Health

Will There Be A Third Wave Of Coronavirus In The UK?

Scientists suggest the UK is already in the early stages.

A pedestrian wearing a face covering due to Covid-19 through an almost deserted Piccadilly Circus in...
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As the vaccination rollout continues and lockdown measures ease in the UK, Europe is currently experiencing a third wave of the virus. Due to multiple variants, and a vaccine shortage, there has been a significant rise in infections across Europe, and scientists say there are early signs of the same happening in the UK, too. So, will there be a third wave of coronavirus in the UK, and how are the government preparing for this?

What’s happening in Europe?

As German news site Deutsche Welle (DW) reported in March, the seven-day incidence rate on the continent was up “since mid-February by 40%, with 240 new cases per 100,000.” This is largely due to the spread of new variants of the original COVID-19 virus, including the B.1.1.7 variant first found in the UK, and the B.1.617.2 variant first discovered in India. According to BBC News, the B.1.617.2 variant is believed to be two-thirds more transmissible than the B.1.1.7 variant; while the World Health Organisation say it could become Europe’s most dominant variant, as it has been identified in 53 countries so far.

In March, Europe also experienced a vaccine shortage, meaning immunisation programmes in individual countries started to slow down. However, as of 28 May the rollout has started to pick up speed. According to the European Commission, 245 million doses have been administered across the continent, and more than one-third of European residents have received at least one dose of the vaccine.

This follows the recent hesitancy towards the AstraZeneca vaccine due to possible side effects. The European Medical Agency (EMA) has since declared the jab “safe and effective” to use, and several countries who had paused usage, including Germany and Spain, have started to use it again.

What’s the latest on a third wave in the UK?

According to scientists, it seems that the UK is already in the early stages of a third wave due the variant first found in India, B.1.617.2. While cases of this variant are “relatively low” according to clinical microbiology professor Ravi Gupta, it has fuelled “exponential growth” in transmission of the virus across the UK.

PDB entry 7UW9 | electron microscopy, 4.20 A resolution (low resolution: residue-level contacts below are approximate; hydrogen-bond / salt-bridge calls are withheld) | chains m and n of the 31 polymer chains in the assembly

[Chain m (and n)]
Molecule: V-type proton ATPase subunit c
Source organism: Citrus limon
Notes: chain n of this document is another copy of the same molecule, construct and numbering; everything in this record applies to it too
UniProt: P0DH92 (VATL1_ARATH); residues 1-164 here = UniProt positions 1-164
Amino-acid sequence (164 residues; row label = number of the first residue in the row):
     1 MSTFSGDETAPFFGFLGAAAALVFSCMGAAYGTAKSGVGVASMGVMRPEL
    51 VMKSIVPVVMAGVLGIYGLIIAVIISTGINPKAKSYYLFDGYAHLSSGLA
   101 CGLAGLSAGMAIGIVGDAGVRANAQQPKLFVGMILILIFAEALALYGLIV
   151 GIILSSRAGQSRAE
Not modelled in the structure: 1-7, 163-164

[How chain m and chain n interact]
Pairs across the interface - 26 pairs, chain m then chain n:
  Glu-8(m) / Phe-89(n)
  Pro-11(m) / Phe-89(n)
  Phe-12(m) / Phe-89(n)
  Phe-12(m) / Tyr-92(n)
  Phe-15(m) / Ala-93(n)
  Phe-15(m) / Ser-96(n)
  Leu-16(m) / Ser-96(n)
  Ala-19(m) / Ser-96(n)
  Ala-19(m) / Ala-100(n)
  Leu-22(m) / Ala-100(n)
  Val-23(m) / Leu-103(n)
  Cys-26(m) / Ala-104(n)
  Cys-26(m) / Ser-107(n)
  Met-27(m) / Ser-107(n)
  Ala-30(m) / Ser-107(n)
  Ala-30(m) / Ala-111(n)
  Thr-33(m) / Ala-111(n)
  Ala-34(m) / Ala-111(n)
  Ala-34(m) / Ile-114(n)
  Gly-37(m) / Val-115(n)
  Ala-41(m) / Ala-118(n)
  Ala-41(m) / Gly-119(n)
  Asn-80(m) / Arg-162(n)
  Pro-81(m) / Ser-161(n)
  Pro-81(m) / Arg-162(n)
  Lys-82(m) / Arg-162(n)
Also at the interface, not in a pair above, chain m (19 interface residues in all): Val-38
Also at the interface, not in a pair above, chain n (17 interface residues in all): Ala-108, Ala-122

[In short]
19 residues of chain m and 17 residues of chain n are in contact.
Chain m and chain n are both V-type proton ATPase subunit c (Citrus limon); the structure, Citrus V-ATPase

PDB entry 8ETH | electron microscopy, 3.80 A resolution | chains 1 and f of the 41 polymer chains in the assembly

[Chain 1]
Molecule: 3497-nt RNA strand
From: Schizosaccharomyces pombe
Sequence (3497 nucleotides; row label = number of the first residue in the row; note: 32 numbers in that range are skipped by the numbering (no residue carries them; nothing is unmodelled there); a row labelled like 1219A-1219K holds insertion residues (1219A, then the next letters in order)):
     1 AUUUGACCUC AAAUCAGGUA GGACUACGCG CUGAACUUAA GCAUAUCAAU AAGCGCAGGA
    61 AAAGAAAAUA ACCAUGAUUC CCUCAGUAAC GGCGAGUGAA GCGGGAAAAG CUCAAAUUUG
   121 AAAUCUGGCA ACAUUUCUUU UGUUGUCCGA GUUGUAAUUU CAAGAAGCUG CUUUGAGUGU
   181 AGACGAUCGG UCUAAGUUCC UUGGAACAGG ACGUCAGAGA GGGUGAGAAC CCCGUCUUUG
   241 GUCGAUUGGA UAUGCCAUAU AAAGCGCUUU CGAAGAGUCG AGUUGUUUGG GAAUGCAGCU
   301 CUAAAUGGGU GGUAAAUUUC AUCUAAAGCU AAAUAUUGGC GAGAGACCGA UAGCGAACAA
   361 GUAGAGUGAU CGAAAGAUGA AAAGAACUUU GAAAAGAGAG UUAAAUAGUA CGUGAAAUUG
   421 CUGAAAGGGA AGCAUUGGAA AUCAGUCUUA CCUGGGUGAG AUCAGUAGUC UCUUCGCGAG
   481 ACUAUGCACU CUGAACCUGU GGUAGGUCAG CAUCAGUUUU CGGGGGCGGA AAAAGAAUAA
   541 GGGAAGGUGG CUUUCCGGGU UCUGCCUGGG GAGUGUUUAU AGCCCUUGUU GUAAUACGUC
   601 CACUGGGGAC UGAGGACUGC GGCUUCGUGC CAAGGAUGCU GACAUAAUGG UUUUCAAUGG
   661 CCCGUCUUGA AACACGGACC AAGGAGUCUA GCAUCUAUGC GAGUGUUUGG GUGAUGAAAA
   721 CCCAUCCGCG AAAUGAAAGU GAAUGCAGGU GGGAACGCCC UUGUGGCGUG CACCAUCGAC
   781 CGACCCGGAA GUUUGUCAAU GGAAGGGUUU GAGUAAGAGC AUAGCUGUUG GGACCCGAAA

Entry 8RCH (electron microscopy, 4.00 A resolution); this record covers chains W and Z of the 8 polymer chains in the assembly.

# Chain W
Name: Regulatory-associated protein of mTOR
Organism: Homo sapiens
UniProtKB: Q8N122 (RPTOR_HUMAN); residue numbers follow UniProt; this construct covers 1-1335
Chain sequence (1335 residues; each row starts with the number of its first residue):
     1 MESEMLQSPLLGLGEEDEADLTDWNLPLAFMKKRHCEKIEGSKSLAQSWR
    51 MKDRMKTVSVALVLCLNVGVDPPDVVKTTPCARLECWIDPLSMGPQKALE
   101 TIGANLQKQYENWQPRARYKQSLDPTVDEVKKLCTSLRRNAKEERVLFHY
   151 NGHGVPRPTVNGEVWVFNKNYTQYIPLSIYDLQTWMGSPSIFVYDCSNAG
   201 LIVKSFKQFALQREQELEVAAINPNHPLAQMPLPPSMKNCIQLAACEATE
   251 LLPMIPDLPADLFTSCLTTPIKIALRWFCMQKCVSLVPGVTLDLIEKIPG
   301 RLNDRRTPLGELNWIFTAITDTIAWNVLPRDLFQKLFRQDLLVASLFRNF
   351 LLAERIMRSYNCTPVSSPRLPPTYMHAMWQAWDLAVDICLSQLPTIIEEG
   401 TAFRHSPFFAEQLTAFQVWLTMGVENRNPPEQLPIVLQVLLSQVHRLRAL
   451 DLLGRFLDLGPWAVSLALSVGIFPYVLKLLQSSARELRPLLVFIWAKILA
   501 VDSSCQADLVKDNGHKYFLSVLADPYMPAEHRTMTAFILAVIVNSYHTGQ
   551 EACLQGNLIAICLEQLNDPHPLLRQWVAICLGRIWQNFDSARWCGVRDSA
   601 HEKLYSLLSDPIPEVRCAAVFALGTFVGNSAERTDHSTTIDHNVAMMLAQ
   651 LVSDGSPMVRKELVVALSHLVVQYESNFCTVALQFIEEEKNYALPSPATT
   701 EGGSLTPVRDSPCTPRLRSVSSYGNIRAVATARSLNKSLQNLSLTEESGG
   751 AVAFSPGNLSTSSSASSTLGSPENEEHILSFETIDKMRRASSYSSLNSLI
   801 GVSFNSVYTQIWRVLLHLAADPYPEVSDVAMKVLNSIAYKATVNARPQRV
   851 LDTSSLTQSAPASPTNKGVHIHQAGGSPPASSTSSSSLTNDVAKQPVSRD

“All waves start with low numbers of cases that grumble in the background and then become explosive,” Gupta explained on BBC Radio 4’s Today programme. “So the key here is that what we are seeing is the signs of an early wave.”

Gupta also suggested that ending all restrictions in the UK by June 21 should be delayed “by a few weeks while we gather more intelligence” on the emerging third wave. Martin McKee, professor of European public health at the London School of Hygiene and Tropical Medicine, agreed. “Unless there is a miracle, opening up further in June is a huge risk. The rise in cases we are seeing now should cause a reassessment of the most recent relaxation.”

According to the Guardian, outbreak modellers had advised Sage prior to the Indian variant that a resurgence of infections should be expected, because “as restrictions ease, the virus can spread more easily among millions of people who have not been protected by vaccines.”

What has the government said?

Prime Minister Boris Johnson acknowledged signs of the third wave in Europe in March, and warned people in the UK that they should be “under no illusions”, and that a third wave could possibly “wash up on our shores as well.”

“I expect we will feel those effects in due course,” he continued. “That’s why we’re getting on with our vaccination program as fast as we can.”

Many advisory groups for the government have suggested that easing of restrictions on June 21 should be delayed. Vaccines minister Nadhim Zahawi told the BBC’s Andrew Marr Show that while it would be wrong for him to “speculate”, the government will “look at the data and will share that with the country” in due course.

Zahawi continued: “At the moment, we don’t have enough data. There are some parts of the country where there’s literally no B.1.617.2 and everything is pretty stable; in other parts of the country it is beginning to overtake the B.1.1.7 variant – the Kent variant.”

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